N.Y. bomb plot: What radicalizes some converts to Islam?

The case of Jose Pimentel, an “al-Qaida sympathizer” accused of plotting a bomb attack in New York, has once again focused our attention on why converts to Islam appear to be so fascinated by violent jihad. Is there something in the act of conversion that transforms normal citizens into messengers of death?

For the answer, let us look at the pattern of converts to Islam in the West. In the last generation we have had many high profile converts such as Yusuf Islam, a.k.a Cat Stevens, Sheik Hamza Yusef, Ingrid Mattson, and of course, one of the most famous of them all, Muhammad Ali, the great boxer. Each one of them brought their extraordinary talents to Islam and promoted better understanding between Muslims and non Muslims.

So what has changed today? Why are we seeing a number of American converts to Islam plotting against this country? In order to answer this question, I travelled recently for almost a year through the United States with a team of young researchers. We published the findings in Journey into America (2010). What we found was a Muslim community that very much appreciative of being in the United States as proud citizens, but was also sharing a sense of being under siege after 9/11. They saw their religion, culture, and traditions mocked mercilessly. They were conscious of the attacks on mosques and women wearing Islamic dress.

Reviving the Islamic Spirit conference takes place in Toronto

Muslims from around the world gathered from December 23-26th at the Metro Toronto Convention Centre to attend an annual conference. More than 17,000 Canadian Muslims will gather at the ninth annual Reviving the Islamic Spirit convention, a meeting that offers Muslims a renewal of their faith just before the new year through sharing meals, group prayers and listening to lectures from prominent speakers.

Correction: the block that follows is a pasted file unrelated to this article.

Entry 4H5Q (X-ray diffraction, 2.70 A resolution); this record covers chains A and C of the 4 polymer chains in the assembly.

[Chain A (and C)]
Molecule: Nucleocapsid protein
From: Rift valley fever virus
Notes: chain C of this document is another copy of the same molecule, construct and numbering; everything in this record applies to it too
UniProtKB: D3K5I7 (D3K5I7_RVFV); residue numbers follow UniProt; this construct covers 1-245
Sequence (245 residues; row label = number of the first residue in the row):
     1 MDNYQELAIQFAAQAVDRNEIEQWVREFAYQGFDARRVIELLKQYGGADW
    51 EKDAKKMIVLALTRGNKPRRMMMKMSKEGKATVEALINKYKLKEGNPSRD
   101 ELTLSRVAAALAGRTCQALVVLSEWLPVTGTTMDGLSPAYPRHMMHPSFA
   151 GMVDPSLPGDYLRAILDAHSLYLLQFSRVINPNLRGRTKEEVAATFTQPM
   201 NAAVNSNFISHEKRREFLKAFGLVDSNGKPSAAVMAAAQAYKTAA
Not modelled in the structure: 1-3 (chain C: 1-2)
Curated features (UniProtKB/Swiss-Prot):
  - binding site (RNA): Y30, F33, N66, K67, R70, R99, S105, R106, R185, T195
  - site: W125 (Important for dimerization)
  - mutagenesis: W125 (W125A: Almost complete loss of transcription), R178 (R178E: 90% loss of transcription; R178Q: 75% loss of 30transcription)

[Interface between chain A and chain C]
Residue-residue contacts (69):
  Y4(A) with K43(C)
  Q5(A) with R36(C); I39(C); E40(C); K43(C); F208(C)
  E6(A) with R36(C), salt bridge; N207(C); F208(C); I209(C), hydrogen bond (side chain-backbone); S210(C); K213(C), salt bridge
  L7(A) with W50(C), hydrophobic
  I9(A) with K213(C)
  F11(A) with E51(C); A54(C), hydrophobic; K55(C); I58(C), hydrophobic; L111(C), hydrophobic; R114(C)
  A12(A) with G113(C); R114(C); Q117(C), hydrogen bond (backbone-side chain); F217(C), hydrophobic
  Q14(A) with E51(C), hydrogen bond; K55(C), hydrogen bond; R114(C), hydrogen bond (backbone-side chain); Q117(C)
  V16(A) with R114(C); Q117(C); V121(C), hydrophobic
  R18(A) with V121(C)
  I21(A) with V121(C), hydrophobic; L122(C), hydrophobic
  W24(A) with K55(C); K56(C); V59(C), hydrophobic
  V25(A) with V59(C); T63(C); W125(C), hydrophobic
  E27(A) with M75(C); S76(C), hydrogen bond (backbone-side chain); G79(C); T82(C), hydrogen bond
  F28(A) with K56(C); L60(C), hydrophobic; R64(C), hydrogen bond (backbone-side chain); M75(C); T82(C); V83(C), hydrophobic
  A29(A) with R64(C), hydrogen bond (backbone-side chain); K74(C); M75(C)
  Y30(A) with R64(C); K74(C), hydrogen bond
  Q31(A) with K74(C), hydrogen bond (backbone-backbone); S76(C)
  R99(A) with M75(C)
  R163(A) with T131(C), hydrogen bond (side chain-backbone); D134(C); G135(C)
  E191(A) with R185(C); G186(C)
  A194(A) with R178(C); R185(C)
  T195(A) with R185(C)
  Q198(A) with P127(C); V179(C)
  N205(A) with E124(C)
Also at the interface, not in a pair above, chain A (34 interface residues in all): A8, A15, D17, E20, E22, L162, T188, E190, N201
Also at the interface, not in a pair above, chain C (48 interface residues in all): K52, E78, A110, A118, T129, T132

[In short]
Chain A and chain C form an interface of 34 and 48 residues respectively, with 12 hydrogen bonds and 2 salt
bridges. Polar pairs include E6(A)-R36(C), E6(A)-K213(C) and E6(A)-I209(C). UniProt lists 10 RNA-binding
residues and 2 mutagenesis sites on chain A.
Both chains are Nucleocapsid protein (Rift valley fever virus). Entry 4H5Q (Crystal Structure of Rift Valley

The conference, created after the 9/11 terrorist attacks, also offers young Muslims a discussion about Islam and applying its practice in a North American context, event spokesperson Ayman Faris said. The event works on “keeping the threat of extremism and radicalism at bay” as young generations of Muslims grow up in North America and, at times, turn to Internet, which can be a “dangerous” place to retrieve information about their faith, Heer said. She has seen the event grow from 6,000 to last year’s 17,000 attendees. Tariq Ramadan, an Oxford University professor, and Ingrid Mattson, a Canadian convert from Kitchener, Ont., who was also the past president of the Islamic Society of North America, are among the speakers at the 2010 conference.

Muslim scholar Tariq Ramadan calls for ‘revolution of trust’

Canada is more tolerant of immigrants than Europe and less afraid of terrorist attacks than the United States, meaning it could be a model for faithful Muslims trying to integrate into Western society, a controversial Islamic scholar says. Tariq Ramadan has two reservations: Canada must stop thinking of itself as peripheral to the debate and it must not knuckle under to U.S. policies. Ramadan spoke to CanWest News Service from his office in London, England, just before leaving for Ottawa, where he will speak to the Islamic Society of North America conference this weekend. About 3,000 Muslims from across Canada and around the world are expected at the event. Ramadan will be speaking with Ingrid Mattson, the first female and first Canadian to become president of the society. The worst thing the Muslim community can do, he says, is isolate itself from the society around it, making itself a ghetto. “We are living in a state of fear, on both sides. You need to promote what I call a revolution of trust.” Public policy gets warped by this mistrust until “it’s all about control and security. It’s wrong. (Muslims) are citizens, they have the same rights.” He said the community needs to pool its leaders in all faiths and walks of life, so co-operation is already established before a crisis erupts.